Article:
Organizational Conflicts of Interest (OCOI)

Organizational Conflicts of Interest can arise at both the individual or business level. Organizational conflict of interest means that because of other activities or relationships with other persons, a person is unable or potentially unable to render impartial assistance or advice to the Government, or the person’s objectivity in performing the contract work is or might be otherwise impaired, or a person has an unfair competitive advantage.

The University is responsible for identifying potential Organizational Conflicts of Interest (OCI) described in Subpart 9.5 of the Federal Acquisition Regulation that may provide an employee and/or another member of the University with an unfair competitive advantage in applying for federal funding or that could appear to bias its judgment.  Failure to address OCIs may adversely affect the University’s ability to compete for certain federal funding.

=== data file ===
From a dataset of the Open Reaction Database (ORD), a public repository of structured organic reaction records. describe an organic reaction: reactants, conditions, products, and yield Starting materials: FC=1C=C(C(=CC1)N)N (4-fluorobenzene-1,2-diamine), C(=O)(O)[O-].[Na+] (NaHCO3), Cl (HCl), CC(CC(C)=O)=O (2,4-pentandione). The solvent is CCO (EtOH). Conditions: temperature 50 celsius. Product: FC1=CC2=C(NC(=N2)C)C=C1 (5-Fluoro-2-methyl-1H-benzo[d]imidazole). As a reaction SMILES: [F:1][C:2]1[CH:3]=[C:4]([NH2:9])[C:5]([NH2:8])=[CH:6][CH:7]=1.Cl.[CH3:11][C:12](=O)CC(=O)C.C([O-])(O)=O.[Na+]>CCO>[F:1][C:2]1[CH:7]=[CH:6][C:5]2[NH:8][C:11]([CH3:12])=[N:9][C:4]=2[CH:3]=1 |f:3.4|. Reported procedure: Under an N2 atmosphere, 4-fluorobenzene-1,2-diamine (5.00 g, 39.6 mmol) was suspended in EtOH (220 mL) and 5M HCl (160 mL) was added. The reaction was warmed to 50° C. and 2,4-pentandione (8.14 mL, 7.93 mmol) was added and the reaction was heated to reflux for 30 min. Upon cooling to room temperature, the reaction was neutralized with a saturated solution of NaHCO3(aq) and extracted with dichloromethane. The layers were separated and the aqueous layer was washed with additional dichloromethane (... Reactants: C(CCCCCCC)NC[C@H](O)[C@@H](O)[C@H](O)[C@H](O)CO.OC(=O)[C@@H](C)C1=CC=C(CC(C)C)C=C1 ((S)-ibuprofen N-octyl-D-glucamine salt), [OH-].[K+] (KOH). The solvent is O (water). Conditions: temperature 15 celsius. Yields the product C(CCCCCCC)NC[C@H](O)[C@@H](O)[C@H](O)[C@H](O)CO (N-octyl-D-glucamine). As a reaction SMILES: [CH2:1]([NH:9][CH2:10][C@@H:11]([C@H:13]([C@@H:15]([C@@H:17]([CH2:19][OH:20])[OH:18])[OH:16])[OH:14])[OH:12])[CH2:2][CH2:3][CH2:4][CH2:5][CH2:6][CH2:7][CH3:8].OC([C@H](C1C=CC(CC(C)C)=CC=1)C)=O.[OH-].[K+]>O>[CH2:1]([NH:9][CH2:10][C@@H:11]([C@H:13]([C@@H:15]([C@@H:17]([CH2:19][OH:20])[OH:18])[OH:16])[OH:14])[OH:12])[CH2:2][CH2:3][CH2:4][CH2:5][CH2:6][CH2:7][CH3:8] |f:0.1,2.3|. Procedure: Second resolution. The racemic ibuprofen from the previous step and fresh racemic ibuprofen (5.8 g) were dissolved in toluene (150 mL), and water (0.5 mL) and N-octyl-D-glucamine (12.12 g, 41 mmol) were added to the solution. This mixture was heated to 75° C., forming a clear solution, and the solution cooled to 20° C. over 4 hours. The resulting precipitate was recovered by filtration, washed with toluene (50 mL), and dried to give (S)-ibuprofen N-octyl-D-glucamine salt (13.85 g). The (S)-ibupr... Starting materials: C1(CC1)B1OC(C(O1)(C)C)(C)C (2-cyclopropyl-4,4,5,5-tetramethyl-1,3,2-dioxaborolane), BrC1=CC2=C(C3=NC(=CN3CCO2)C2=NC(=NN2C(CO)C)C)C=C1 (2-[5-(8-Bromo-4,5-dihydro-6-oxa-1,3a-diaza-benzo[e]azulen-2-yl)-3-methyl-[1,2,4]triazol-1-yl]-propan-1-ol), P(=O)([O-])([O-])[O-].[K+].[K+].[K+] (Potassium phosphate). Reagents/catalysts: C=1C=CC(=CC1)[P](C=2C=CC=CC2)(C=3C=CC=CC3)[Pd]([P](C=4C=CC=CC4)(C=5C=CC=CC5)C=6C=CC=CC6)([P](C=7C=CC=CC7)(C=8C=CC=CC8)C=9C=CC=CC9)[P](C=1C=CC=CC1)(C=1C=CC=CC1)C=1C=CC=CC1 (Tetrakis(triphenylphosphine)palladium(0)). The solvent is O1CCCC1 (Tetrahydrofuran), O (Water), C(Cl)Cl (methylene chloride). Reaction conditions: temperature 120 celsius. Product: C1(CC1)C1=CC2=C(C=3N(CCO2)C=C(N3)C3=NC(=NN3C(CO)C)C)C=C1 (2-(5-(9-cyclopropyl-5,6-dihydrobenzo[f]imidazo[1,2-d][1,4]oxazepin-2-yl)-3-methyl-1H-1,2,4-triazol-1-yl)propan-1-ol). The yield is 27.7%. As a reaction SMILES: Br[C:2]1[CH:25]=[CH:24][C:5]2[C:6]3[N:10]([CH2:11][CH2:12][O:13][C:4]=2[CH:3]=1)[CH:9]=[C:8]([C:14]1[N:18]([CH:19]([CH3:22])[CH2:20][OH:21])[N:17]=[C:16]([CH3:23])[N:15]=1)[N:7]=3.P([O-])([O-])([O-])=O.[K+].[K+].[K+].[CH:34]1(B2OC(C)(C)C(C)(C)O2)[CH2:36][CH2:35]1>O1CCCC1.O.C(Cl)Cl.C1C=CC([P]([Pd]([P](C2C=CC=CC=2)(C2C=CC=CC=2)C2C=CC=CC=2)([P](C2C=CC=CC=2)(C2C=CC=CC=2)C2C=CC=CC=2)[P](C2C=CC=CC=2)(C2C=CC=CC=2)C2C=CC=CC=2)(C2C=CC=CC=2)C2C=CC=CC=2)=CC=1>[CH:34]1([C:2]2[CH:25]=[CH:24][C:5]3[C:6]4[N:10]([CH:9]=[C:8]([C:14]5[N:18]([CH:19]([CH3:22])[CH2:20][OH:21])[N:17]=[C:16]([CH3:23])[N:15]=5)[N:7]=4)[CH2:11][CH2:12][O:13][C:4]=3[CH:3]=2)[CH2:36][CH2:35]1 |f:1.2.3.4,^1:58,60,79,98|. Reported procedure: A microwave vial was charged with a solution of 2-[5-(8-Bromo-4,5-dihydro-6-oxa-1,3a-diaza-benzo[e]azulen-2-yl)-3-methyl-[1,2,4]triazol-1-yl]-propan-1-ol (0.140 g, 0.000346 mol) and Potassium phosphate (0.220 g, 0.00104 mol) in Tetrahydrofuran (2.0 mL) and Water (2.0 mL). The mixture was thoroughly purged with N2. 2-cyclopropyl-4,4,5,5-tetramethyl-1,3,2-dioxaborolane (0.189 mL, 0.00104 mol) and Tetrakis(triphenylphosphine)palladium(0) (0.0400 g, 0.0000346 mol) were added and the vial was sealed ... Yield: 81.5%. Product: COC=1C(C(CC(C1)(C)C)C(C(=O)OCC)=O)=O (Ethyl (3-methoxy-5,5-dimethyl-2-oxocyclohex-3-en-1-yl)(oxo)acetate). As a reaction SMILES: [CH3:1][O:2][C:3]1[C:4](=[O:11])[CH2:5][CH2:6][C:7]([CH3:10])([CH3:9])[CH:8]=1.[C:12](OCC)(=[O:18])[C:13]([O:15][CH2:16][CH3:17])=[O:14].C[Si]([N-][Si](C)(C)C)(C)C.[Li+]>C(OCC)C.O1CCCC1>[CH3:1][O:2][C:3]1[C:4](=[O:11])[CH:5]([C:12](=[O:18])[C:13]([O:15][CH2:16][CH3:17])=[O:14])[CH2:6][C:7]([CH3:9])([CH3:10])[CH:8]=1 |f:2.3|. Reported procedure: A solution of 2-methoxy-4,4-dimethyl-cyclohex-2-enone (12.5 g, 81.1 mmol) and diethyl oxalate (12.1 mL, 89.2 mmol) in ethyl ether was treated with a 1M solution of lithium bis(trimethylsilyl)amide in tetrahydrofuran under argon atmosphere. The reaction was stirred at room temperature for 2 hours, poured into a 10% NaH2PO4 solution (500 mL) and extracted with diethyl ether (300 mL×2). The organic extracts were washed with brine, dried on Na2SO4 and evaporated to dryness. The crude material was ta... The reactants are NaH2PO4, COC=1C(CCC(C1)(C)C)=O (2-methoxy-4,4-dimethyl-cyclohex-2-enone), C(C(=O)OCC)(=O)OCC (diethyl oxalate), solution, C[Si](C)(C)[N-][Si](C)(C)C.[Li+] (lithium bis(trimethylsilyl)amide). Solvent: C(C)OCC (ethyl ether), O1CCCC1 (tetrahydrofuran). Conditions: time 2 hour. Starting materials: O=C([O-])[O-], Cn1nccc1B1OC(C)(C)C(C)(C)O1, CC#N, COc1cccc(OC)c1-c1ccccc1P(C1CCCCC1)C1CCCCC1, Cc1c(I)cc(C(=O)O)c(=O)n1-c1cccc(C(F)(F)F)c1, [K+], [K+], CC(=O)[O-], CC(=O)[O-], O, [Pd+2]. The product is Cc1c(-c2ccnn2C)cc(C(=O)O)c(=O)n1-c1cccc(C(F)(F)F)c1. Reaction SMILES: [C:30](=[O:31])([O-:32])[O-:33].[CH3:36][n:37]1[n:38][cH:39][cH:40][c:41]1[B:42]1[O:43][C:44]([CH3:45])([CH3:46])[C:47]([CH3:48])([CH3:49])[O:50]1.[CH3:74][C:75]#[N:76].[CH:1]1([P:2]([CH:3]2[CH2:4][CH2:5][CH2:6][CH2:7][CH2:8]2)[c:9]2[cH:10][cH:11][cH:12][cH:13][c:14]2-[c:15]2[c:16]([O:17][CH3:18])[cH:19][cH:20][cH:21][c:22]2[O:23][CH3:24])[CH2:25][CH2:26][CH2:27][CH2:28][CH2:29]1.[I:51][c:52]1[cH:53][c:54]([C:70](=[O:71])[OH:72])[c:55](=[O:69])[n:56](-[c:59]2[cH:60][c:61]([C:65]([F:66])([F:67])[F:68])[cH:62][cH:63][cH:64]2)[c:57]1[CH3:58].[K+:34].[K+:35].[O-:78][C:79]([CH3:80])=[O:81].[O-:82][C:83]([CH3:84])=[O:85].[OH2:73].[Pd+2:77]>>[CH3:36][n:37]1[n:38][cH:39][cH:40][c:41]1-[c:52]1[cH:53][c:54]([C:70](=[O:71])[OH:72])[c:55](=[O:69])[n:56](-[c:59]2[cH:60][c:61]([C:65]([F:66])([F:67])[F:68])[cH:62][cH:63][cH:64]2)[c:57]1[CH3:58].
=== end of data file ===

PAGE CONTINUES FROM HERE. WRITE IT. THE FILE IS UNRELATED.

An OCI may occur, for example, if a member of the University community provides advice, scientific, engineering or technical direction to the federal government, prepares the specifications or statement of work for a federal funding opportunity, or evaluates the work performed by another member of the University under a federal contract.

Concerns Related to OCIs

OCIs involve one of three situations:

  • Unequal access to information: ECU may have an unfair competitive advantage resulting from access to information not generally available to others seeking the same federal funding.
  • Impaired objectivity: At the government’s direction, ECU may be asked to assess performance or evaluate products of someone within ECU or ECU’s direct competitor seeking federal funding.
  • Biased ground rules: An ECU faculty or staff member may have provided scientific, engineering or technical assistance or written the work requirements for a funding opportunity where someone else at ECU is an applicant.


Sometimes OCIs are unavoidable, but disclosure is required in an effort to be transparent and take necessary steps to manage them.

All members of the University community must disclose activities they perform as employees of the University and/or in their personal capacity as independent consultants or otherwise that may give rise to OCIs.  The project-specific disclosure process provides an opportunity for personnel to disclose this information.